In ancient fish teeth, a tale of ecological resilience

Aug 26, 2014 by Jim Shelton
In ancient fish teeth, a tale of ecological resilience
A new study of ancient fish teeth reveals that fish populations in the Pacific Ocean survived an ecological upheaval in the distant past. Credit: Patrick Lynch

(Phys.org) —Microscopic fish teeth may carry a message of hope from an ecological upheaval in the distant past, scientists at Yale University and the University of California-San Diego (UCSD) have found.

An analysis of tooth fossils and shark scales from the sea floor indicates that a massive die-off of species 66 million years ago did not, in fact, leave uniformly dead oceans around the world. In the Pacific Ocean, at least, some small species actually flourished.

Known as the Cretaceous-Palaeogene extinction, this massive event at the end of the Cretaceous period killed off roughly three-quarters of the animal and plant species on the planet. In Earth's oceans, the extinction of phytoplankton created a ripple effect that ravaged prey and predator species throughout the food chain.

"The Pacific just looks different during this period," said Pincelli Hull, a Yale assistant professor of paleontology, and one of the authors of a paper, published this week in the journal Nature Geoscience. "From an ecosystem perspective, the Pacific appeared to be relatively unaffected."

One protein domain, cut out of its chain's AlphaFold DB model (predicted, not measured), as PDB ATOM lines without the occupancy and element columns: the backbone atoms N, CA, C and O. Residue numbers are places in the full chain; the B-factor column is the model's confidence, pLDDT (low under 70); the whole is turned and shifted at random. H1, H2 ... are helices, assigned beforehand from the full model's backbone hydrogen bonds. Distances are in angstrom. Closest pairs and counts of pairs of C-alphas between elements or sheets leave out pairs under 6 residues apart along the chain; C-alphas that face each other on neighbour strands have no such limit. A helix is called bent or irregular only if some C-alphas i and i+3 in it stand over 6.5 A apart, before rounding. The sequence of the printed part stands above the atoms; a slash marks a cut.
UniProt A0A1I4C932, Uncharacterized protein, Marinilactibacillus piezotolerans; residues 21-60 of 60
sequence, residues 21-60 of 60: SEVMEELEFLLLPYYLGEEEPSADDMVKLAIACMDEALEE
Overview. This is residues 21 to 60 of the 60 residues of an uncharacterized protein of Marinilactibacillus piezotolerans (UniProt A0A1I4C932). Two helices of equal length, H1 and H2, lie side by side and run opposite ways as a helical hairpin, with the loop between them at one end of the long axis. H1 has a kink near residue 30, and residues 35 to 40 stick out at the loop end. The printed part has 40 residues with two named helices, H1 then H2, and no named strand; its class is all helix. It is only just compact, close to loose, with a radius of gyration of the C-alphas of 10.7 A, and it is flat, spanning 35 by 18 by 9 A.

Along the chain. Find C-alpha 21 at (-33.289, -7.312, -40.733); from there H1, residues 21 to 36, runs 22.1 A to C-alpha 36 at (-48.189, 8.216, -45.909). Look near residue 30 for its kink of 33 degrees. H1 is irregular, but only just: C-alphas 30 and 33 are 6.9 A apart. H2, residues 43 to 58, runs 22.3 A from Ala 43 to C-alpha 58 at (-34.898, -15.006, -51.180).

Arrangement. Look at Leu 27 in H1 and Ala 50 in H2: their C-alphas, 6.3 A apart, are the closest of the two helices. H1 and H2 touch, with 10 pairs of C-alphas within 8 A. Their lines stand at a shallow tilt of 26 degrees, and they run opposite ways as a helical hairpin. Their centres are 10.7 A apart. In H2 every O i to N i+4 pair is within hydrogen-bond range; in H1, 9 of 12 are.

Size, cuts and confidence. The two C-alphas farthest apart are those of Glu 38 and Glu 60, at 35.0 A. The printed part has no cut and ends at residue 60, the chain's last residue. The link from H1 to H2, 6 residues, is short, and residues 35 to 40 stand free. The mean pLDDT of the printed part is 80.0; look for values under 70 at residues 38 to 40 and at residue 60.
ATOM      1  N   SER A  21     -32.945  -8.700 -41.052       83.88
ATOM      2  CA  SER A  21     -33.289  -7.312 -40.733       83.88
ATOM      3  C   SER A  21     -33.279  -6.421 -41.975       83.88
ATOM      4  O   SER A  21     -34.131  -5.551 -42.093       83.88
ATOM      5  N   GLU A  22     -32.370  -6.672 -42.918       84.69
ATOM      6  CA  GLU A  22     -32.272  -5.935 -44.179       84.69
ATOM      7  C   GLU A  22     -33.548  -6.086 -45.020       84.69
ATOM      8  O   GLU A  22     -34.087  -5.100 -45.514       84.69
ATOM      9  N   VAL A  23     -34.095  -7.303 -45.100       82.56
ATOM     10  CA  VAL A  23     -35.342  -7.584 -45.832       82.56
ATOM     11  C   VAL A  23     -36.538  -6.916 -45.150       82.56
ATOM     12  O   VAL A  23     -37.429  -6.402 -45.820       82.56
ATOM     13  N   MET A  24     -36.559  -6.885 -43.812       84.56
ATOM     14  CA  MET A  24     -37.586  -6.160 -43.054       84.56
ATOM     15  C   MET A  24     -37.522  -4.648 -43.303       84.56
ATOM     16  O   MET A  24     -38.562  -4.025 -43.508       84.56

The lead author of the paper is Elizabeth Sibert and the principal investigator is Richard Norris, both of the Scripps Institution of Oceanography at UCSD.

Paleontologists have become increasingly interested in studying . "They give us case studies for understanding how species and ecosystems respond to change," Hull explained. "We have a lot of gaps in our understanding of how the world functions during and after extinctions."

One way to fill in those gaps is to study fish teeth, which sit on the bottom of the world's oceans in piles of marine fossils many football fields deep. For decades, scientists have been collecting deep-sea samples that contain thousands of teeth during open-ocean drilling expeditions.

"Fish teeth are tough, so they get preserved and give you the potential to put together the history of fish for hundreds of millions of years," Hull said.

For this study, researchers compared tooth samples from the Pacific with samples from the Tethys Sea, an ancient seaway that lies partly where the Mediterranean is today. In the Tethys, they discovered, fish populations fell sharply during the Cretaceous-Palaeogene event and remained depressed for at least 3 million years. In the Pacific, fish abundance held steady or increased for at least 4 million years—despite significant extinctions in the region.

Thus far, scientists have no solid explanation for the difference. However, the findings point to the likelihood of great variability and complexity within regional ecosystems after large-scale extinction events.

"It is the difference between biodiversity itself, and what biodiversity can do," Hull said. "It's a message of hope and a message of complexity."

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